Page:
Book Review: Forever the Road

smashwords_koboby Michael D. Pederson


Forever the Road
Anthony St. Clair
Rucksack Press, 459 pp.

Over the years I’ve built a certain level of expectation for small press and self-published books: A good chunk of them are just flat-out bad; most of them are entertaining stories, if you can just overlook a couple of flaws; and a very very few of them are highly enjoyable reads that surprise the crap out of me.

Forever the Road left me completely gobsmacked. Great concept, fun characters, and beautiful writing.

This is the third book in St. Clair’s Rucksack Universe; part alternate history and part travel adventure with a bit of fantasy and a lot of alcohol. In Forever the Road a bartender, a world traveler, a fatherless child with an ailing mother, and an ancient man of mystery have to save the world from a long-dormant evil.

The traveler, Jay, arrives in Agamuskara, India, with a strange item hidden in his backpack, which is (of course) stolen from him as soon as he arrives in town. Recovering the backpack brings him in contact with Jigme, a teen that’s trying to care for his sick mother; Faddah Rucksack, a man who loves stout; and Jade Agamuskara Bluegold, a talented destiny-dealing bartender who quickly steals his heart. He also learns that the MacGuffin hidden in his backpack has brought him to Agamuskara to fulfill his destiny—destroying an ancient evil that has been resting in the heart of the city but will awaken during an oncoming eclipse and exterminate all life on the planet. Our hero goes kicking and screaming the whole way, believing that he is in control of his own destiny—and he’s correct.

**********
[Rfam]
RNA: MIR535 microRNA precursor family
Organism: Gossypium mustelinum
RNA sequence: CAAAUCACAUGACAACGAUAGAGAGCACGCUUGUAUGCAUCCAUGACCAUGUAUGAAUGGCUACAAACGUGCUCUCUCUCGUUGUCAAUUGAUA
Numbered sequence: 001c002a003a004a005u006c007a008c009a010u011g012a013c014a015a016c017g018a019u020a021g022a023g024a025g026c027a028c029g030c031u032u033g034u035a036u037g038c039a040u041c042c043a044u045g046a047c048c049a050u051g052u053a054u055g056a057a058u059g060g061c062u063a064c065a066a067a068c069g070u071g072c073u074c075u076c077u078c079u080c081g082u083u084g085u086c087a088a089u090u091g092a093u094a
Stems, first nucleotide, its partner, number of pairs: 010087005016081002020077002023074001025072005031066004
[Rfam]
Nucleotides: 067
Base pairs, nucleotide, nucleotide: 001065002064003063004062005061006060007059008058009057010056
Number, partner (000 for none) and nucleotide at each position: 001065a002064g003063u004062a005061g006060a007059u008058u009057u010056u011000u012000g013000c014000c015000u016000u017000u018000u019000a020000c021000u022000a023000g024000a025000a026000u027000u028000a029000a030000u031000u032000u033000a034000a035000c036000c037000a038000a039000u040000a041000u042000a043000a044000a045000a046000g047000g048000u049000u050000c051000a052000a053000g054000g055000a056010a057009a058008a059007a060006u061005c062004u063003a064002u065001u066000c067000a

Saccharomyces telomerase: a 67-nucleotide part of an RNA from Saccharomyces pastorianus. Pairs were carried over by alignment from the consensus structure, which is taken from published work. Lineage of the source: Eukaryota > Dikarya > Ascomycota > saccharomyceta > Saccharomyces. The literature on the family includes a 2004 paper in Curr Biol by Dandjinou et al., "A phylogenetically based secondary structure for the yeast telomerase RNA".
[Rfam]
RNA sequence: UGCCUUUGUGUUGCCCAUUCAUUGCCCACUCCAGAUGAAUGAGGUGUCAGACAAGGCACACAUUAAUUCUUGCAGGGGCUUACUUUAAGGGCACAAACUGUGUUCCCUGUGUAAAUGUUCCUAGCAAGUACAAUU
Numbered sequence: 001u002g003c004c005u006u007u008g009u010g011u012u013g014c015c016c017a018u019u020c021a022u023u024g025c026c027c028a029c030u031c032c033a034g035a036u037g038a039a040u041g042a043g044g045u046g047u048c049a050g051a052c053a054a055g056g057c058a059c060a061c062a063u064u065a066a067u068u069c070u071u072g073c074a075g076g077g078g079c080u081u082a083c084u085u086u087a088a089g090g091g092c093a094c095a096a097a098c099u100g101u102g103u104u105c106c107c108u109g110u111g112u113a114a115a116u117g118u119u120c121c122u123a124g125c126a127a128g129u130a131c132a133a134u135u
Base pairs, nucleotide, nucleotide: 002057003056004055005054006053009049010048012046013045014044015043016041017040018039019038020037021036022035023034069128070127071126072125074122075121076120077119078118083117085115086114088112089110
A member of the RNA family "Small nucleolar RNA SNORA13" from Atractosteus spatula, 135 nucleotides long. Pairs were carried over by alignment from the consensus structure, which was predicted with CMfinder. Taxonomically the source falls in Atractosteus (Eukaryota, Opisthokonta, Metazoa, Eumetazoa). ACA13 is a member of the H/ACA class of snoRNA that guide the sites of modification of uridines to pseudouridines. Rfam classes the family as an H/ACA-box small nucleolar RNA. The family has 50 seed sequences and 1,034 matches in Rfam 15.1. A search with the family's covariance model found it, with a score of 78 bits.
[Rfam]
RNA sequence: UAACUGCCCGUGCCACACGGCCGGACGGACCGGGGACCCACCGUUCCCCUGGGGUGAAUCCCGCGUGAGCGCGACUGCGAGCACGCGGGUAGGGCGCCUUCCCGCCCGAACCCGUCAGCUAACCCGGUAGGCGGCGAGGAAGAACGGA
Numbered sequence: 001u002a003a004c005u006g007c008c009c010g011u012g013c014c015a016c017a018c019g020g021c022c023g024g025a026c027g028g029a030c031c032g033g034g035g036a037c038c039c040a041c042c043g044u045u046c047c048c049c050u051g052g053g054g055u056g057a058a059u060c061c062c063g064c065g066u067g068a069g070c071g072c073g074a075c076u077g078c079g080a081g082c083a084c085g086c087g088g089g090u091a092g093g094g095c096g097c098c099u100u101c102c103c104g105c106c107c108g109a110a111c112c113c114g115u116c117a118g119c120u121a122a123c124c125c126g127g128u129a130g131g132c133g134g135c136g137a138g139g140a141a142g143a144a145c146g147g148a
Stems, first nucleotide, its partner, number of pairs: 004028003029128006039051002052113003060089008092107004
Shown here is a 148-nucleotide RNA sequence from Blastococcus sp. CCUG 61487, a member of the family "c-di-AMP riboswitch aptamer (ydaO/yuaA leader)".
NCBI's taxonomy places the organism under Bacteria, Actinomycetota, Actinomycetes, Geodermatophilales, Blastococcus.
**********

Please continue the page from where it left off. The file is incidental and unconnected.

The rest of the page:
It’s a high-stakes story, told with wit and compassion. My only nitpick is that as a long-time beer snob—and with beer playing an important part of the story—I would have enjoyed things more if the beer info had been more esoteric, rather than the Brewing 101 course of “stout is thick and lager is watery.” But that’s just me. In the end, Forever the Road’s Everest Base Camp is a pub that ranks right up there with Callahan’s and the White Hart as classic science fiction bars.


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